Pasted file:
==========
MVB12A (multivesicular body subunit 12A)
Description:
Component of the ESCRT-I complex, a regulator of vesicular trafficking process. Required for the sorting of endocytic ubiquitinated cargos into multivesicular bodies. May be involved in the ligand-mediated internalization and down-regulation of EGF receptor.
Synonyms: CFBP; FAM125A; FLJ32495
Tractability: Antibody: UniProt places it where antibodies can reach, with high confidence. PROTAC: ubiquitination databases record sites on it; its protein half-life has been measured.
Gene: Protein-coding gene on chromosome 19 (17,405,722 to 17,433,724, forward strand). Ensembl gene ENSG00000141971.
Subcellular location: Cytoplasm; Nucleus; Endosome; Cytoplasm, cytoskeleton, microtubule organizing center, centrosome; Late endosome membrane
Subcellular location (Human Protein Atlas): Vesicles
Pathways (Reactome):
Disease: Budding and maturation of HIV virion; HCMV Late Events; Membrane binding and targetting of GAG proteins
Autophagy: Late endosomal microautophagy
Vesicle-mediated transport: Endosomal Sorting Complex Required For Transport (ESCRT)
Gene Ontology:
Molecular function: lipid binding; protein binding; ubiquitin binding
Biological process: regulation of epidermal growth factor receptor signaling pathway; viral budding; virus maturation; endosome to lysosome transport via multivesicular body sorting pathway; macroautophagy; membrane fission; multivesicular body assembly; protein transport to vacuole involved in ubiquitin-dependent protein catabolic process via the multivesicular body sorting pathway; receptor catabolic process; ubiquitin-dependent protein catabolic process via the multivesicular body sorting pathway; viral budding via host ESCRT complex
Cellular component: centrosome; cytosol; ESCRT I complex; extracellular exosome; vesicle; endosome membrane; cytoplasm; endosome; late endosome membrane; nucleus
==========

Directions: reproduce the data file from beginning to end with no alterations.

MVB12A (multivesicular body subunit 12A)
Description:
Component of the ESCRT-I complex, a regulator of vesicular trafficking process. Required for the sorting of endocytic ubiquitinated cargos into multivesicular bodies. May be involved in the ligand-mediated internalization and down-regulation of EGF receptor.
Synonyms: CFBP; FAM125A; FLJ32495
Tractability: Antibody: UniProt places it where antibodies can reach, with high confidence. PROTAC: ubiquitination databases record sites on it; its protein half-life has been measured.
Gene: Protein-coding gene on chromosome 19 (17,405,722 to 17,433,724, forward strand). Ensembl gene ENSG00000141971.
Subcellular location: Cytoplasm; Nucleus; Endosome; Cytoplasm, cytoskeleton, microtubule organizing center, centrosome; Late endosome membrane
Subcellular location (Human Protein Atlas): Vesicles
Pathways (Reactome):
Disease: Budding and maturation of HIV virion; HCMV Late Events; Membrane binding and targetting of GAG proteins
Autophagy: Late endosomal microautophagy
Vesicle-mediated transport: Endosomal Sorting Complex Required For Transport (ESCRT)
Gene Ontology:
Molecular function: lipid binding; protein binding; ubiquitin binding
Biological process: regulation of epidermal growth factor receptor signaling pathway; viral budding; virus maturation; endosome to lysosome transport via multivesicular body sorting pathway; macroautophagy; membrane fission; multivesicular body assembly; protein transport to vacuole involved in ubiquitin-dependent protein catabolic process via the multivesicular body sorting pathway; receptor catabolic process; ubiquitin-dependent protein catabolic process via the multivesicular body sorting pathway; viral budding via host ESCRT complex
Cellular component: centrosome; cytosol; ESCRT I complex; extracellular exosome; vesicle; endosome membrane; cytoplasm; endosome; late endosome membrane; nucleus